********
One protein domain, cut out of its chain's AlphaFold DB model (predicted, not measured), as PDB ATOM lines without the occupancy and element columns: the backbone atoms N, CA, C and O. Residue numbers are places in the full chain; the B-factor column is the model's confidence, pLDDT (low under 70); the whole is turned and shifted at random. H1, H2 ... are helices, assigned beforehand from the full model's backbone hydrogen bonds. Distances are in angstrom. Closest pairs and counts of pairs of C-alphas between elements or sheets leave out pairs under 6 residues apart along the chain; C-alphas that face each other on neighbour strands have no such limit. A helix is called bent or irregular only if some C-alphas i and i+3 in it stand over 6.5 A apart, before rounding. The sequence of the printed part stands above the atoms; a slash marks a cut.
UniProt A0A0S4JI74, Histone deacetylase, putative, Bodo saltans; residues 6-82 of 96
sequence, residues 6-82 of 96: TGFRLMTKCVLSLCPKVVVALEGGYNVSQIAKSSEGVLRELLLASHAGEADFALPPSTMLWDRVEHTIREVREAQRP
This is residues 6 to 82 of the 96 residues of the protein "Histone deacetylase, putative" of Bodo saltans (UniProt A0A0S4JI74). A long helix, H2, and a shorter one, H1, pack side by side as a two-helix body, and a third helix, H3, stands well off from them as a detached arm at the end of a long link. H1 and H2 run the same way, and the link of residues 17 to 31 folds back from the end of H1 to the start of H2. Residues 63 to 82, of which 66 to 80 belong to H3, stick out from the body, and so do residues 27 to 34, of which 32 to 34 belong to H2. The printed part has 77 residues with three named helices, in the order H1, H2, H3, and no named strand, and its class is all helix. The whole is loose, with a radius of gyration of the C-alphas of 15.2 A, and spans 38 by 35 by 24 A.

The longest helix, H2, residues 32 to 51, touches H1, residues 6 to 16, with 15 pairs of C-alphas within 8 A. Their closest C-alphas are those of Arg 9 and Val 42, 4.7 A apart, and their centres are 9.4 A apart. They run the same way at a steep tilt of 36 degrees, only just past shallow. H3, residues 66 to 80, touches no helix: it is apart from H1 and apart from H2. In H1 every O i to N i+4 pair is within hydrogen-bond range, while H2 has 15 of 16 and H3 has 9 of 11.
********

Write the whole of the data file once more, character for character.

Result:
One protein domain, cut out of its chain's AlphaFold DB model (predicted, not measured), as PDB ATOM lines without the occupancy and element columns: the backbone atoms N, CA, C and O. Residue numbers are places in the full chain; the B-factor column is the model's confidence, pLDDT (low under 70); the whole is turned and shifted at random. H1, H2 ... are helices, assigned beforehand from the full model's backbone hydrogen bonds. Distances are in angstrom. Closest pairs and counts of pairs of C-alphas between elements or sheets leave out pairs under 6 residues apart along the chain; C-alphas that face each other on neighbour strands have no such limit. A helix is called bent or irregular only if some C-alphas i and i+3 in it stand over 6.5 A apart, before rounding. The sequence of the printed part stands above the atoms; a slash marks a cut.
UniProt A0A0S4JI74, Histone deacetylase, putative, Bodo saltans; residues 6-82 of 96
sequence, residues 6-82 of 96: TGFRLMTKCVLSLCPKVVVALEGGYNVSQIAKSSEGVLRELLLASHAGEADFALPPSTMLWDRVEHTIREVREAQRP
This is residues 6 to 82 of the 96 residues of the protein "Histone deacetylase, putative" of Bodo saltans (UniProt A0A0S4JI74). A long helix, H2, and a shorter one, H1, pack side by side as a two-helix body, and a third helix, H3, stands well off from them as a detached arm at the end of a long link. H1 and H2 run the same way, and the link of residues 17 to 31 folds back from the end of H1 to the start of H2. Residues 63 to 82, of which 66 to 80 belong to H3, stick out from the body, and so do residues 27 to 34, of which 32 to 34 belong to H2. The printed part has 77 residues with three named helices, in the order H1, H2, H3, and no named strand, and its class is all helix. The whole is loose, with a radius of gyration of the C-alphas of 15.2 A, and spans 38 by 35 by 24 A.

The longest helix, H2, residues 32 to 51, touches H1, residues 6 to 16, with 15 pairs of C-alphas within 8 A. Their closest C-alphas are those of Arg 9 and Val 42, 4.7 A apart, and their centres are 9.4 A apart. They run the same way at a steep tilt of 36 degrees, only just past shallow. H3, residues 66 to 80, touches no helix: it is apart from H1 and apart from H2. In H1 every O i to N i+4 pair is within hydrogen-bond range, while H2 has 15 of 16 and H3 has 9 of 11.